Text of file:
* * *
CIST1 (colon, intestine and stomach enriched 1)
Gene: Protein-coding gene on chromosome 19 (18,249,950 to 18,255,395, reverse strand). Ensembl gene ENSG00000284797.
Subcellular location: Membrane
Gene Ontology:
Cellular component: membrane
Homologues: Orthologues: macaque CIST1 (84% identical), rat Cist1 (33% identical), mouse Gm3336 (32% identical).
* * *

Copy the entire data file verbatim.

CIST1 (colon, intestine and stomach enriched 1)
Gene: Protein-coding gene on chromosome 19 (18,249,950 to 18,255,395, reverse strand). Ensembl gene ENSG00000284797.
Subcellular location: Membrane
Gene Ontology:
Cellular component: membrane
Homologues: Orthologues: macaque CIST1 (84% identical), rat Cist1 (33% identical), mouse Gm3336 (32% identical).